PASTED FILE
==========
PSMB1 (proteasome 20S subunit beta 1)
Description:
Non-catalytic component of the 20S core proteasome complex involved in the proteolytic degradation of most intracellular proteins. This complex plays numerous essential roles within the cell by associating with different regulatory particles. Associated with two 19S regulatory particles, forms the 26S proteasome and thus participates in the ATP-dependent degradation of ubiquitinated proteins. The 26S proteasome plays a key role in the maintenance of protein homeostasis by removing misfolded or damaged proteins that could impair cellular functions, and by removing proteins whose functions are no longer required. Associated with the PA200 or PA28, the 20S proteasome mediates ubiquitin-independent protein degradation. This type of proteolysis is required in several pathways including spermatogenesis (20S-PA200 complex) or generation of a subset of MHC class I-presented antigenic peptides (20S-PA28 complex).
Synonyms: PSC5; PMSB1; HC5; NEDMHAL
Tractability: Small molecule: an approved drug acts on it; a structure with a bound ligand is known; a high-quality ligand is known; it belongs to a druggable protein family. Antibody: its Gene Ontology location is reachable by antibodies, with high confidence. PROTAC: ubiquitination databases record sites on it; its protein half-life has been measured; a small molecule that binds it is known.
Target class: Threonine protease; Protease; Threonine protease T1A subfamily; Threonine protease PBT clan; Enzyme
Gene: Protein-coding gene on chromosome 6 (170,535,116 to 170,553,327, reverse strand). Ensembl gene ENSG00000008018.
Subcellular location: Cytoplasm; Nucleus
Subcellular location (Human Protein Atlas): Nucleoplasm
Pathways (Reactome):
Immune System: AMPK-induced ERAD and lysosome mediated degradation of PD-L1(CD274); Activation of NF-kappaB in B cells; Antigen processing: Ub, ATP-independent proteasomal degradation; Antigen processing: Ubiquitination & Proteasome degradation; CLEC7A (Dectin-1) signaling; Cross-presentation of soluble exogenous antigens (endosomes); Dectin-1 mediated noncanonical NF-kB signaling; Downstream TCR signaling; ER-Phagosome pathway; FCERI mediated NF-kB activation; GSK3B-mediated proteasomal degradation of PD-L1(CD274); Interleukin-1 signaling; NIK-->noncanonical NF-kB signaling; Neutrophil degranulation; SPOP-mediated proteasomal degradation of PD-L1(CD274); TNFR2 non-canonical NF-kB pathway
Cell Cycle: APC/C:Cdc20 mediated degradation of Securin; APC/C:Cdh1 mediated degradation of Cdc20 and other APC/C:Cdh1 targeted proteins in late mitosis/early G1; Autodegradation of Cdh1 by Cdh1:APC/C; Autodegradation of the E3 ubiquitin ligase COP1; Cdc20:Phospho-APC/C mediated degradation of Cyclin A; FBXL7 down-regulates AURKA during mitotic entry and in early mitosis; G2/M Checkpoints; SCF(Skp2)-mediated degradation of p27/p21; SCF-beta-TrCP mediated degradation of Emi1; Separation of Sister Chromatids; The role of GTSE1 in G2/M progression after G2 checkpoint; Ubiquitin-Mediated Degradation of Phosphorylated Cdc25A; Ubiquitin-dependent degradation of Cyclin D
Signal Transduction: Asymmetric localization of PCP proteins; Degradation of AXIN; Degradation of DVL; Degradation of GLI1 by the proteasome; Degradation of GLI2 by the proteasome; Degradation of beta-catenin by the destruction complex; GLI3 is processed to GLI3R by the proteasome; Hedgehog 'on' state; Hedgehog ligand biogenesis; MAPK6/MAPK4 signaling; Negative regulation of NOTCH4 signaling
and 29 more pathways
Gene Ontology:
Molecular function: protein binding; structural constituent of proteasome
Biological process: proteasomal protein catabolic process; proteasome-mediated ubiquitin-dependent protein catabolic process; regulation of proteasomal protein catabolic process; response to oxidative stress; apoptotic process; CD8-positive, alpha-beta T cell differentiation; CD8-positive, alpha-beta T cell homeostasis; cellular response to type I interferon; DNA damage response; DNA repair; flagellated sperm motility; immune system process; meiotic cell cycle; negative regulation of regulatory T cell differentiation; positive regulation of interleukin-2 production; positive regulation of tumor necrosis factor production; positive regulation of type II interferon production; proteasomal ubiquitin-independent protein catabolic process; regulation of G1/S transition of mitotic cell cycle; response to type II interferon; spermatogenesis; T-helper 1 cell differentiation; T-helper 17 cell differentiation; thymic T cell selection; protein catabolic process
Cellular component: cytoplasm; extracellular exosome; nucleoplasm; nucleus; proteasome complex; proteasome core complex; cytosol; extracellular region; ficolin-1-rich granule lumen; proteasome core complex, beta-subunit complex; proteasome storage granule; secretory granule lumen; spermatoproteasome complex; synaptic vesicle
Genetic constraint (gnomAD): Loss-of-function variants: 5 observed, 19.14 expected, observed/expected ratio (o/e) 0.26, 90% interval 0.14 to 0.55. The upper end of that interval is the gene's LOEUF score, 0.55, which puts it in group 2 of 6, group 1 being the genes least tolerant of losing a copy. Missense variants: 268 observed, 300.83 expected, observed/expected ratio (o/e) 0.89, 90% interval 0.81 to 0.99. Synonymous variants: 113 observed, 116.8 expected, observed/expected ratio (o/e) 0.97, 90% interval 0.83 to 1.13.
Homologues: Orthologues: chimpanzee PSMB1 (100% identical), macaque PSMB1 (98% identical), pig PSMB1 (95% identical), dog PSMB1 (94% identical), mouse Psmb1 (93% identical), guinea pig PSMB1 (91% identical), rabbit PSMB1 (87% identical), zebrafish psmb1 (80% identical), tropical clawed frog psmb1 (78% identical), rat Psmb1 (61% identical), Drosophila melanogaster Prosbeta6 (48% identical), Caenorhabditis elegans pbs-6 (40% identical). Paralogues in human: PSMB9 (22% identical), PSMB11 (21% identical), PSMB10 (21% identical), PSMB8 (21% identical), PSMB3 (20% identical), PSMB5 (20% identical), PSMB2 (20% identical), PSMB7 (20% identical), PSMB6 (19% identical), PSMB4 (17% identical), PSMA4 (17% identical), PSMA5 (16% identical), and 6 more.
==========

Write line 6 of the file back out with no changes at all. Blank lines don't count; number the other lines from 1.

Target class: Threonine protease; Protease; Threonine protease T1A subfamily; Threonine protease PBT clan; Enzyme